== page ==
Thesis ID: CBB926778293

How “Quantity” Disappeared from Philosophies of Measurement: Perspectives from 19th Century Sciences (2022)


Richards, Robert John (Advisor)
Ling, Biying (Author)

Richards, Robert John
University of Chicago
Publication date: 2022
Language: English

Publication Date: 2022
Physical Details: 233

This dissertation explores how “quantity” was reconceptualized in the context of 19th century experimental sciences. In canonical works of philosophy by Aristotle, Descartes or Kant, “quantity” serves as the link between mathematics and its application in the empirical domain. The conception that “quantities” are composed out of equal, additive units is based on the archetypical geometrical magnitudes and its part-whole structure. Despite the fact that measurement techniques in most experimental sciences involve much more complex conceptual and practical operations than counting units, the old conception of “quantity” continued to play a crucial role in philosophers and scientists’ attempt to explain how mathematics is applied well into the 19th century. In the second half of the 19th century, philosophically minded scientists shifted their attention away from defining the generalized “quantity” to reflecting on the methods and foundation of the measurement process. As they incorporated considerations of experimental work into their philosophical thinking, they highlighted the role of measurement operations, instruments, and the underlying hypotheses and laws in constituting the meaning of every quantitative concept. Even length and time—the most elementary quantities known to mankind—are not a priori quantitative, but rest on certain assumptions underlying the measurement process carried over from experience. This shift of attention led to the disappearance of “quantity” with a fixed, generalized definition from philosophical writings concerning measurement from late 19th century onward.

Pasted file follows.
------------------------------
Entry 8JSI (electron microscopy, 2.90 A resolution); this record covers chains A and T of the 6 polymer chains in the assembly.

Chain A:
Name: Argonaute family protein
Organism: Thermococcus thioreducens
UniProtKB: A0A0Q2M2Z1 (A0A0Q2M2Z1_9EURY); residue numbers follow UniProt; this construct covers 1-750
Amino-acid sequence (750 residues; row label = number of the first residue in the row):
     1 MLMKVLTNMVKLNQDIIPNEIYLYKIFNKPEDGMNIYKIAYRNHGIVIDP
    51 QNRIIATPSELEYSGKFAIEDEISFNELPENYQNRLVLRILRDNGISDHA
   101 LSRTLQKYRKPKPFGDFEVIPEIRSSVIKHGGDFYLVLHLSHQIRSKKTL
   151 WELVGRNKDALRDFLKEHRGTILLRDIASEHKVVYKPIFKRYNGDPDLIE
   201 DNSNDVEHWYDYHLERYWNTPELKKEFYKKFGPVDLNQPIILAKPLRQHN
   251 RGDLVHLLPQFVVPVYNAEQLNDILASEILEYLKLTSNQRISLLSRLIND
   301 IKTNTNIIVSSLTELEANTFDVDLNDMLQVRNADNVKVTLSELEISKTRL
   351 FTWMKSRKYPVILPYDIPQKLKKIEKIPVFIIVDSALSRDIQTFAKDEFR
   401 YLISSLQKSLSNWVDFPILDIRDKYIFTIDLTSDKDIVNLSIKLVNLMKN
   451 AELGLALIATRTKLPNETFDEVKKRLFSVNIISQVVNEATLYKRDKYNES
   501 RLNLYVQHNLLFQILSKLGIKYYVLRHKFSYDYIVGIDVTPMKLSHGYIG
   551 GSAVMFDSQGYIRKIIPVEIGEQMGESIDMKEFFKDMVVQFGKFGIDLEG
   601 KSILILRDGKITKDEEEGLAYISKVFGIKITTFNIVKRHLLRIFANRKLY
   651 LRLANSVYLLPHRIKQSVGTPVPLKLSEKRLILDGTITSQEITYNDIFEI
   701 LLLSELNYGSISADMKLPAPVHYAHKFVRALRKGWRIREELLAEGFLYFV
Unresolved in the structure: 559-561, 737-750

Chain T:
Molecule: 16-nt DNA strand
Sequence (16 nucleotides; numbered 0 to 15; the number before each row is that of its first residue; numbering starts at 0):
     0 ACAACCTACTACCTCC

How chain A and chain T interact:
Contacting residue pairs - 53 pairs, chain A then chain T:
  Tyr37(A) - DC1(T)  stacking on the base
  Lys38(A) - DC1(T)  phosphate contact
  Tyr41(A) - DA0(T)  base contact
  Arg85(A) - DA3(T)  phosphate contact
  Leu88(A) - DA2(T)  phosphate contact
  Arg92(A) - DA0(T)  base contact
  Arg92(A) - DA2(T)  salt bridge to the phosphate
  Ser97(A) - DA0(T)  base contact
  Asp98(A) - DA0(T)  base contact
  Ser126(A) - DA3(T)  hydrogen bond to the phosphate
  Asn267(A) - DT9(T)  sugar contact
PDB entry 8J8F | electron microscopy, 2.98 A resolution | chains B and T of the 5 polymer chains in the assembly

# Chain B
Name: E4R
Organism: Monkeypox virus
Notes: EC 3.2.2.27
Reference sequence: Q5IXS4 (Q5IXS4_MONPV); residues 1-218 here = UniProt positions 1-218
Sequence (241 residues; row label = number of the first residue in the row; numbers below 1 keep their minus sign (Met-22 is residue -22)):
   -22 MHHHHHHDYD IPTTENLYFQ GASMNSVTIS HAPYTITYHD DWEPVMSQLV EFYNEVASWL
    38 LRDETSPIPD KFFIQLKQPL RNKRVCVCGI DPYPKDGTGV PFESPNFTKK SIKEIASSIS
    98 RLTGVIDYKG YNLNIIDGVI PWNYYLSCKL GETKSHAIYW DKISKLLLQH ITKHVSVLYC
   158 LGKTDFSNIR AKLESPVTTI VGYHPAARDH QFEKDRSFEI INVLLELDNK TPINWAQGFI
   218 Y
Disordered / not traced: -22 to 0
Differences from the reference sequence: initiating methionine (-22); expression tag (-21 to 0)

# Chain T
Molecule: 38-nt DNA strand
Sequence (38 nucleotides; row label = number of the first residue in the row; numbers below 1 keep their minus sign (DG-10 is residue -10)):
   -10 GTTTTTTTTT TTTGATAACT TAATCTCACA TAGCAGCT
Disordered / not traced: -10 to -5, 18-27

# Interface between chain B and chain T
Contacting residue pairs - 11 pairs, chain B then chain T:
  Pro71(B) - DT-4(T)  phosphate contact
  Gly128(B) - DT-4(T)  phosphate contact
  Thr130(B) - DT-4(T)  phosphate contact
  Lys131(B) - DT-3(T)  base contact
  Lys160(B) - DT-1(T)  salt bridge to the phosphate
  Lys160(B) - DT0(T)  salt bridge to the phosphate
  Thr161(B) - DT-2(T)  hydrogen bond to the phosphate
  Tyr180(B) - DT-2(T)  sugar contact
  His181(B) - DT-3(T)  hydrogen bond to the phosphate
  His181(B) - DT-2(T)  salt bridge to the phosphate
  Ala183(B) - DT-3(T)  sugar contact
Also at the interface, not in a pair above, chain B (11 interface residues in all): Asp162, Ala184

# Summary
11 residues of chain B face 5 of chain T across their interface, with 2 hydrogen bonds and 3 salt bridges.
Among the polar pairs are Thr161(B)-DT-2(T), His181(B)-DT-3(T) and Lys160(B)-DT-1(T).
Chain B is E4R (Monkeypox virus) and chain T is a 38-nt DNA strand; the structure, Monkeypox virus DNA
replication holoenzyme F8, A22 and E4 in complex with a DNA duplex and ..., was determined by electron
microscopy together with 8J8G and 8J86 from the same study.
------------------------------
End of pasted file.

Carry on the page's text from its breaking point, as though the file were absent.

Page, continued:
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Authors & Contributors
Sibum, H. Otto
Bertoloni Meli, Domenico
Bullynck, Maarten
Chang, Hasok
Chassé, Daniel Speich
Cobb, Aaron D.
Studies in History and Philosophy of Science Part C: Studies in History and Philosophy of Biological and Biomedical Sciences
History of Science
Studies in History and Philosophy of Science
Berichte zur Wissenschaftsgeschichte
Circumscribere: International Journal for the History of Science
Perspectives on Science
Duke University Press
Washington University in St. Louis
Methodology of science; scientific method
Philosophy of science
Experimental method
Faraday, Michael
Jevons, William Stanley
Kuhn, Thomas S.
Lambert, Johann Heinrich
Newton, Isaac
Naville, François-Marc-Louis
Time Periods
19th century
20th century
18th century
20th century, early
17th century
20th century, late
Geneva (Switzerland)
United States
London (England)

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